Hank Kuehne is one of the rare PGA Tour players who has openly discussed his ADD battles and says it can have its advantages. The tons of stimuli he sees don't have to be hurtful.

"My ADD helps me a lot at times," he said a few years back. "I can hit it into trouble and figure a way out a lot faster. Having my mind go a thousand miles an hour, things come a lot quicker."

Dr. Gio Valiante, a professor at Rollins College who has worked as a sports psychologist for a multitude of PGA Tour players, including Matt Kuchar, practically laughed when asked whether ADD is definitively a handicap to players at the top tier.

"Ín golf, you want to dumb it down and play caveman golf -- see ball, hit ball," said Valiante, who teaches a class in educational psychology and believes that ADD is over-diagnosed. "When do guys always get into trouble? When they overthink. I've never had a client call me because the game was too simple.

"I am actively trying to teach my clients what those guys with ADD do naturally."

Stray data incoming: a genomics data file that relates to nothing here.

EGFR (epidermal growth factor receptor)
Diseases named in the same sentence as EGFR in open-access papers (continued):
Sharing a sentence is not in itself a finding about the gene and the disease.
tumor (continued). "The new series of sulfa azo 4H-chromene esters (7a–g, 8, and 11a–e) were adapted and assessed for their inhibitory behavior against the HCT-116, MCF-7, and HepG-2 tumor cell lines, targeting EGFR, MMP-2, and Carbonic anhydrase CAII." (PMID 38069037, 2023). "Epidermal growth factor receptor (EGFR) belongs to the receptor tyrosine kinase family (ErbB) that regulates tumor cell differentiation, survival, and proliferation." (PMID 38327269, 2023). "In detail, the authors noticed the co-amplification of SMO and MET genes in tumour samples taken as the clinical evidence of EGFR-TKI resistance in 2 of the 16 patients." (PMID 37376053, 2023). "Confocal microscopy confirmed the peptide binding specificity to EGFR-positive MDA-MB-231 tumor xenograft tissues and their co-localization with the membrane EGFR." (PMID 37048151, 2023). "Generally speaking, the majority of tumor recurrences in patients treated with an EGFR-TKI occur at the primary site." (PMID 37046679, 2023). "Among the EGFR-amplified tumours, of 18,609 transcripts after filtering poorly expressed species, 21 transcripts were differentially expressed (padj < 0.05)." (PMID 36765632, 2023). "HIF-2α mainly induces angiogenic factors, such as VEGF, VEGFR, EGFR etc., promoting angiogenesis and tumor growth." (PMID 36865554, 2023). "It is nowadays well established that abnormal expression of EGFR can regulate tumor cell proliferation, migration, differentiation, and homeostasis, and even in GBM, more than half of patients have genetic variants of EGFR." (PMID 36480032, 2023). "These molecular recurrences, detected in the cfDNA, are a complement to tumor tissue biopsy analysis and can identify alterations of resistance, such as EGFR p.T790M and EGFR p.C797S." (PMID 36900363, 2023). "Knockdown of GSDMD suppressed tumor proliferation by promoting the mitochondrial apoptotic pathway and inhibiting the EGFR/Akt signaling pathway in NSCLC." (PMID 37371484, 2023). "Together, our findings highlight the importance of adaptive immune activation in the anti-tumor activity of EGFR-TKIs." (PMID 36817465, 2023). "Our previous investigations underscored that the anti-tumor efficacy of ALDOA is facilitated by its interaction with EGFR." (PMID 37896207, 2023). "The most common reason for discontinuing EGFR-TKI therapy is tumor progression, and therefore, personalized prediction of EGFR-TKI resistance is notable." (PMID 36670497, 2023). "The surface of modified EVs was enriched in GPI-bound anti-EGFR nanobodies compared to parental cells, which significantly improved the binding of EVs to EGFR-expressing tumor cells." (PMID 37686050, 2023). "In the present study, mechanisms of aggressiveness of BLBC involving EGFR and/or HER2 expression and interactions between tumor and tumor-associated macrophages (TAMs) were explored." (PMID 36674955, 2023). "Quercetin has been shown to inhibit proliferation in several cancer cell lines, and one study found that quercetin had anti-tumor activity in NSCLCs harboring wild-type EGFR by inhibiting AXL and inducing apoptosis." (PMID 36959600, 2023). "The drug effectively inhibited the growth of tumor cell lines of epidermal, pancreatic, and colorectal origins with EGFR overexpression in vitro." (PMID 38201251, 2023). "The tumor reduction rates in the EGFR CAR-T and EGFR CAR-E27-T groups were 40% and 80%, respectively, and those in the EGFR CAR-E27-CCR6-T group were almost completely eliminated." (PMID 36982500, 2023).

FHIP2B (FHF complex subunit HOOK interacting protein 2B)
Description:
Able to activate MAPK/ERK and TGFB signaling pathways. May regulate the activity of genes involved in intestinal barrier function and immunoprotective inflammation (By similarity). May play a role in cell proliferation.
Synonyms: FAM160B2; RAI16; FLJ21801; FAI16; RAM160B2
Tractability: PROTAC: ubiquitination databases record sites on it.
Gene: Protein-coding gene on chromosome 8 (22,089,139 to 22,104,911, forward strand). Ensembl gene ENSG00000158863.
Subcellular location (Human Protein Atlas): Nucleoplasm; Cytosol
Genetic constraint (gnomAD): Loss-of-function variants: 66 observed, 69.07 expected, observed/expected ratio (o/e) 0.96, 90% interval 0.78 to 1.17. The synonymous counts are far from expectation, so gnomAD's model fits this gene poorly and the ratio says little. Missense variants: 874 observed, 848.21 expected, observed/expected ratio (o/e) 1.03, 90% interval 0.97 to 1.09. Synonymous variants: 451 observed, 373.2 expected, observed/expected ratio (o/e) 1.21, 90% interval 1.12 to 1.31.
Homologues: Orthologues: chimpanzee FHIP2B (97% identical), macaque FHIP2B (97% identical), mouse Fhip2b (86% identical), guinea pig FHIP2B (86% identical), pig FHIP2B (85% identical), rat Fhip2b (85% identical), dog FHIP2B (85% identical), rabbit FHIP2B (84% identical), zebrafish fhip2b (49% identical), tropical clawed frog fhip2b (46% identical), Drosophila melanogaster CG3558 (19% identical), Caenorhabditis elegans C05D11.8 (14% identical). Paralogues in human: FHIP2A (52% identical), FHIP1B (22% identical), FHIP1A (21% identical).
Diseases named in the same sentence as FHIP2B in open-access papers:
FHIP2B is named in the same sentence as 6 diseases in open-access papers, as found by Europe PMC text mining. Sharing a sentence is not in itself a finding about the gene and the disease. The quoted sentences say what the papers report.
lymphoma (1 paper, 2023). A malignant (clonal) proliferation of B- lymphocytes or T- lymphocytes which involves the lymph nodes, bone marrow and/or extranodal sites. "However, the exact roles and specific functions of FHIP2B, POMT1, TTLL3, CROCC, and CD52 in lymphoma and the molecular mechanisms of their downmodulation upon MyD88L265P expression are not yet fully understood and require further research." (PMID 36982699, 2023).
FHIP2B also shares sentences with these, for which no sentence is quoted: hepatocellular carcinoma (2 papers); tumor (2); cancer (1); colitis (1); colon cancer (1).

Though, on the other hand, the sheer overload of stimuli can sometimes cause the player with ADD to miss the main message.

Watson has never used a swing coach, but instructing those with ADD can require a special touch. Hank Haney taught Kuehne back in the day.

"It is a challenge, but it is up to the teacher to adapt to the student, not the other way around," Haney said Wednesday. "I think of it as an advantage in some ways. You only have to be able to concentrate for less than a minute at a time to hit shots. It isn't all bad when your mind is free."

Coaches who have worked with other tour players said they have tried to paint instructional pictures for their clients with ADD symptoms, another area where Watson clearly excels. The veteran left-hander doesn't so much play courses in a purely tactical sense, but as much from an aesthetic standpoint, visualizing tracer-bullet outlines on holes before he hits tee shots.

Maybe it's the left-brain, right-brain thing, maybe it's vestiges of his perceived ADD, or perhaps a bit of both. With early Masters rounds taking as long as 5:45 to complete, being able to switch off your noggin -- especially when under major-championship pressure -- is never a bad thing.